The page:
It’s rare to see a street in Battersea without a construction site somewhere along it. Scaffolding, a slightly muddy pavement, maybe a front garden full of rubble and old timber awaiting collection. More ambitious projects might see the front garden surrounded by wooden construction hoardings. These hoardings are unexciting things, typically sticking around for a few months during the messiest part of a building project, and no-one pays much attention to them.
But Sisters Avenue, a street half way along Lavender Hill, has always been a bit different. From the outset it’s been home to rather smarter houses than its neighbours: detached three- and four-storey villas, originally designed for the wealthiest people in Battersea and making the most of the location right opposite the old Town Hall. So maybe we shouldn’t be too surprised that Sisters Avenue is now also home to a construction site hoarding doing its best to break all the records – as it’s now well on the way to its tenth birthday, and we’ve not seen any evidence of any actual construction having taken place!
If you live nearby you’ll probably have seen it – because it’s been in place since the first half of 2015! In its first year it was an ‘ordinary’ hoarding – Street View’s first capture of it in May 2015 is below. Not the prettiest thing, especially given the prominence of the site on one of the more architecturally distinguished rows of houses in the area. But exactly what you’d expect, and perfectly understandable given that the house was set to see a large basement excavated, a development which obviously needed the public to be protected. It’s far from the only basement to have been dug out round here, and all the neighbours knew it’d only be there for a few months – maybe a year if the building project hit some snags. Right?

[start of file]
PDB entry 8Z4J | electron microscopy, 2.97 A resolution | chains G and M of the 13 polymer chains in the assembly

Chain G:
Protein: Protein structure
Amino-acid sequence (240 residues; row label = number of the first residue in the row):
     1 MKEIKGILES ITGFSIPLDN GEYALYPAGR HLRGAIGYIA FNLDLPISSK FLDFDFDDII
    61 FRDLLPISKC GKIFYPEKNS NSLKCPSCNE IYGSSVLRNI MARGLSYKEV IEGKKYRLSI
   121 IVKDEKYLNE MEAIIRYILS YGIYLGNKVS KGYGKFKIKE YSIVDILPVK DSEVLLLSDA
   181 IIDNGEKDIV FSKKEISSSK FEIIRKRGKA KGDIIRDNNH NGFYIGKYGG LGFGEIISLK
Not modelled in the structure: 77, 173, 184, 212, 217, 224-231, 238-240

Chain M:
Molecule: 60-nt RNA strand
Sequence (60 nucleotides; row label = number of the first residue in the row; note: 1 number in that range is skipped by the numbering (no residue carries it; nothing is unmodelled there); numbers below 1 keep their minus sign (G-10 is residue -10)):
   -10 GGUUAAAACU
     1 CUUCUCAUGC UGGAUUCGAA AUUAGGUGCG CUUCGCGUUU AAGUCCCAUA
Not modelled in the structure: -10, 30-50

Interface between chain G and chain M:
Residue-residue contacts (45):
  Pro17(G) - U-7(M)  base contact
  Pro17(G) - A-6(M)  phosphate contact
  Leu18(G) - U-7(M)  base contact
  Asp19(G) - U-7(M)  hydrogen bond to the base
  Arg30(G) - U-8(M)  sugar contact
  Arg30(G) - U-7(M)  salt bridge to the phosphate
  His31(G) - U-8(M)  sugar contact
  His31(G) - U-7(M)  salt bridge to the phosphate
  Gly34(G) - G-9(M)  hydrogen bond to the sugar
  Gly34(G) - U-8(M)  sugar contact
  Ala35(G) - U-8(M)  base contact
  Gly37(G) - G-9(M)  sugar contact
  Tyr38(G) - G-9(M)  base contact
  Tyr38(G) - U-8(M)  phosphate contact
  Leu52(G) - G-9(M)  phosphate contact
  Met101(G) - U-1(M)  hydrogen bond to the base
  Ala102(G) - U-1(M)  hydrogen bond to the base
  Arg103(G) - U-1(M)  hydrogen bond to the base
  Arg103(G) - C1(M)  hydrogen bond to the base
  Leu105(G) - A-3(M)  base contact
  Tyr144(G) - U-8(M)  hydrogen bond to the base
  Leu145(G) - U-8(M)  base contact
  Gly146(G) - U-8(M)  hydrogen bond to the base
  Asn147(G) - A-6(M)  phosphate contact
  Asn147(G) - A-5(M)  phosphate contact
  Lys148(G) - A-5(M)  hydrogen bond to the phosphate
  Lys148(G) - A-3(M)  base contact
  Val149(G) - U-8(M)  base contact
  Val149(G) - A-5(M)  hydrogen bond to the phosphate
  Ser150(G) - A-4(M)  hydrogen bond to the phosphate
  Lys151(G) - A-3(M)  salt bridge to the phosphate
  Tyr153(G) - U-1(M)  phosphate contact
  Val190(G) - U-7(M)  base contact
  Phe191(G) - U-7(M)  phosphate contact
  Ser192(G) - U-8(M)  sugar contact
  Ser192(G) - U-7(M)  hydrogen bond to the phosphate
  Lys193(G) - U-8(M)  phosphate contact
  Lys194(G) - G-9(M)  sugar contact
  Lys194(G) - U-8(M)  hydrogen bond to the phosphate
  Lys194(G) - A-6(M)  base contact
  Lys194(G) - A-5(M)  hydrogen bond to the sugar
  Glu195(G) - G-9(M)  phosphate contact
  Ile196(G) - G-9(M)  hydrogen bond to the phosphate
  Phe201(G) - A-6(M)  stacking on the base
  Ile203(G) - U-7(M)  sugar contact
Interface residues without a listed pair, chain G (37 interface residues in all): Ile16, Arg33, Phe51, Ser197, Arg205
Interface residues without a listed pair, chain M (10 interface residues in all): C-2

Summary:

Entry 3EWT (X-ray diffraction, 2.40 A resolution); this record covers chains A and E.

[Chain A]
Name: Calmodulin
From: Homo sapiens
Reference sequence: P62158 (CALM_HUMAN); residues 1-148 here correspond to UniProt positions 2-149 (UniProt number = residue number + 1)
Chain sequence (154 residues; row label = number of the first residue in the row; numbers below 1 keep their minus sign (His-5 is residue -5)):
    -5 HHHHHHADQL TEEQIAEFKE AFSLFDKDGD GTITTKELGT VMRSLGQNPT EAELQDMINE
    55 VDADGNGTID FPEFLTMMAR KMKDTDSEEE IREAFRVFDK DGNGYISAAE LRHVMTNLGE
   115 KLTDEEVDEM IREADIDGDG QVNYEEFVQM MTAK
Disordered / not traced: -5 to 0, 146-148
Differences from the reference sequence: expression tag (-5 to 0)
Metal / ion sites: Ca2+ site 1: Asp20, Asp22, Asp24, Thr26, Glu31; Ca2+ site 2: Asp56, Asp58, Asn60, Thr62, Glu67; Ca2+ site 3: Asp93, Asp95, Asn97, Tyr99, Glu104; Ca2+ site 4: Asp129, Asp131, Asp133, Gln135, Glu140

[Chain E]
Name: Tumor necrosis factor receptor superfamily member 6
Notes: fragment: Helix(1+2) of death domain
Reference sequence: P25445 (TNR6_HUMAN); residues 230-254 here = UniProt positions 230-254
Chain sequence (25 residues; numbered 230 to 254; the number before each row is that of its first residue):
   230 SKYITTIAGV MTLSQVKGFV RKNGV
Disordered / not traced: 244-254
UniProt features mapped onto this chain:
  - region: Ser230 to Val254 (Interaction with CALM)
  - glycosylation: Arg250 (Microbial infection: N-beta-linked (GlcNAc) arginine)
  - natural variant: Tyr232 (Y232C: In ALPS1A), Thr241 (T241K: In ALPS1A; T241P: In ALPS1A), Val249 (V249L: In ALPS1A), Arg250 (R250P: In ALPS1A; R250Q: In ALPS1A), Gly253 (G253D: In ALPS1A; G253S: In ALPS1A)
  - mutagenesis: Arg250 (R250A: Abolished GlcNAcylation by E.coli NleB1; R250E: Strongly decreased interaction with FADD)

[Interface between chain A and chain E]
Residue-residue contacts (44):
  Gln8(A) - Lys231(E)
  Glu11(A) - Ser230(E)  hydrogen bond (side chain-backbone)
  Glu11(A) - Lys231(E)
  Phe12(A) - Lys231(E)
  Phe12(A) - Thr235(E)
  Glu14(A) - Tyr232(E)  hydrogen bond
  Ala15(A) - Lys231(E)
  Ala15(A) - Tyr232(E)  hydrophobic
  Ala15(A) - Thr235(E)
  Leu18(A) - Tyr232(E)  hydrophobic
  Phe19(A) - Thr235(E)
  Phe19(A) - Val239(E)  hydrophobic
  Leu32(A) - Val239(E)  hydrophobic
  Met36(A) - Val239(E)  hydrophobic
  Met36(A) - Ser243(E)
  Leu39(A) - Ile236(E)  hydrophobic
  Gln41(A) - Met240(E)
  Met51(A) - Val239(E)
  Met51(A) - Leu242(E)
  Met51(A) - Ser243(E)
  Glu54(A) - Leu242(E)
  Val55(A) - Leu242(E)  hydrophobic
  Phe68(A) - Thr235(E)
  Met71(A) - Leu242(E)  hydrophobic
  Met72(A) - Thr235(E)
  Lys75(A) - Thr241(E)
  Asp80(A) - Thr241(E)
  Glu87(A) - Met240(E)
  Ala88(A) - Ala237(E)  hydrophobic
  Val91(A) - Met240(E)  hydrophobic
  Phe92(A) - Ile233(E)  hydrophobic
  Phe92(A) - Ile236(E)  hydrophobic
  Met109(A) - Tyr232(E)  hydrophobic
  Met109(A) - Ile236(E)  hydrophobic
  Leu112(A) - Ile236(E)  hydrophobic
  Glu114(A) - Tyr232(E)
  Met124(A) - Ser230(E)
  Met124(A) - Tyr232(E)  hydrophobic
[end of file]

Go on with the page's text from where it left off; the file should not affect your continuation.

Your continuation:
Or maybe not… Because a year later, things hadn’t exactly got moving on the building site. There was, however, plenty of progress on the building of the hoarding itself: it had sprouted a large roof! This stretched beyond the original hoarding to also include the pathway to the front of the building. This created a very substantial structure, now visible from most of Sisters Avenue as well as from Lavender Hill.
But none of the neighbours thought the big blue shed would still be standing eight years later! The planned project had been to excavate the whole of the basement, extending the current small basement that contains a single bedroom to create three bedrooms, a reception room and a further study, and large lightwells at the front and the side of the property. A decent project, but none of this really seemed to get going. Looking at the many captures Google’s street view has of the structure over the years, ladders peeking out from behind the hoarding occasionally move slightly. A bit of the roof falls off in May 2018, and after more than a year dangling off the side of the structure it’s eventually repaired. The once-vibrant blue paint gradually fades with years of summer sunshine.